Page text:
test1 - BlOL 230 Genetics Test 1 name When you finish...

Info icon This preview shows pages 1–6. Sign up to view the full content.

Image of page 1

Info icon This preview has intentionally blurred sections. Sign up to view the full version.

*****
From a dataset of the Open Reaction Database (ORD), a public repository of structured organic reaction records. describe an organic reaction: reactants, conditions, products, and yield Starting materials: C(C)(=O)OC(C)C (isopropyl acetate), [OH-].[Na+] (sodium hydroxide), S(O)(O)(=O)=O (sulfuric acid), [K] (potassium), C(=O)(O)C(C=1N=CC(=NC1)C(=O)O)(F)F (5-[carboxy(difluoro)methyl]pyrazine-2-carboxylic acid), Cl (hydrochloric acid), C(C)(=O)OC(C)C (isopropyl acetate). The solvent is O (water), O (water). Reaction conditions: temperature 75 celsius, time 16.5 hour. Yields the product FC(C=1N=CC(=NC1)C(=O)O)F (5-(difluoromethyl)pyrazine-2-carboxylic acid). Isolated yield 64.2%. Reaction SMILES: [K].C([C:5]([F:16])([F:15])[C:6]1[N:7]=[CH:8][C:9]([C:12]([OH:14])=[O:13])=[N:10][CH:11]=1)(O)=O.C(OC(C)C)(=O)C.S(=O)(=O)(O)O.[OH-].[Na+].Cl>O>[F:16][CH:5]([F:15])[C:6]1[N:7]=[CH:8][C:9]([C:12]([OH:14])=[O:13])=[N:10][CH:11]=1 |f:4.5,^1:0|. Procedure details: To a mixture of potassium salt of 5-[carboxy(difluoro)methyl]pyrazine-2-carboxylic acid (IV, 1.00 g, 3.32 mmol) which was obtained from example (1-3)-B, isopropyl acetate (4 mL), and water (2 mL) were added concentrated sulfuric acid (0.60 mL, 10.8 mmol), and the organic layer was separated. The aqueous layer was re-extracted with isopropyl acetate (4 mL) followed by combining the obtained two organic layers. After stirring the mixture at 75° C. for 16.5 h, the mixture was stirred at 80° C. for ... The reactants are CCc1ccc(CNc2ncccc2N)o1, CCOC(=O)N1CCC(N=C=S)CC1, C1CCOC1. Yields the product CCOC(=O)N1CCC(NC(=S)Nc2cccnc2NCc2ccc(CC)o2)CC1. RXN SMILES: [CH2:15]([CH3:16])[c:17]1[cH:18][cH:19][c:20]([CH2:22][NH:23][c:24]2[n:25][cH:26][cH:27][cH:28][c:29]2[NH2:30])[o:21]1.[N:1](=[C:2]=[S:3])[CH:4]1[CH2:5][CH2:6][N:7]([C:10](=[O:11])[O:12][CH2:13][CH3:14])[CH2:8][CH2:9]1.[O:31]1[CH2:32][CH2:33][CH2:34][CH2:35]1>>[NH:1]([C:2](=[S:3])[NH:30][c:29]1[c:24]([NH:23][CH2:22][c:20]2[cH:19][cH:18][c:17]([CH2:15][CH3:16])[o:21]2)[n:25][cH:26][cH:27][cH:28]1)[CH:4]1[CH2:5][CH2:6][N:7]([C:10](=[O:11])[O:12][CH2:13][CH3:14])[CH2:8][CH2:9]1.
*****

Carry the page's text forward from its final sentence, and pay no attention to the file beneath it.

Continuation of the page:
Image of page 2
Image of page 3

Info icon This preview has intentionally blurred sections. Sign up to view the full version.

Image of page 4
Image of page 5

Info icon This preview has intentionally blurred sections. Sign up to view the full version.

Image of page 6
This is the end of the preview. Sign up to access the rest of the document.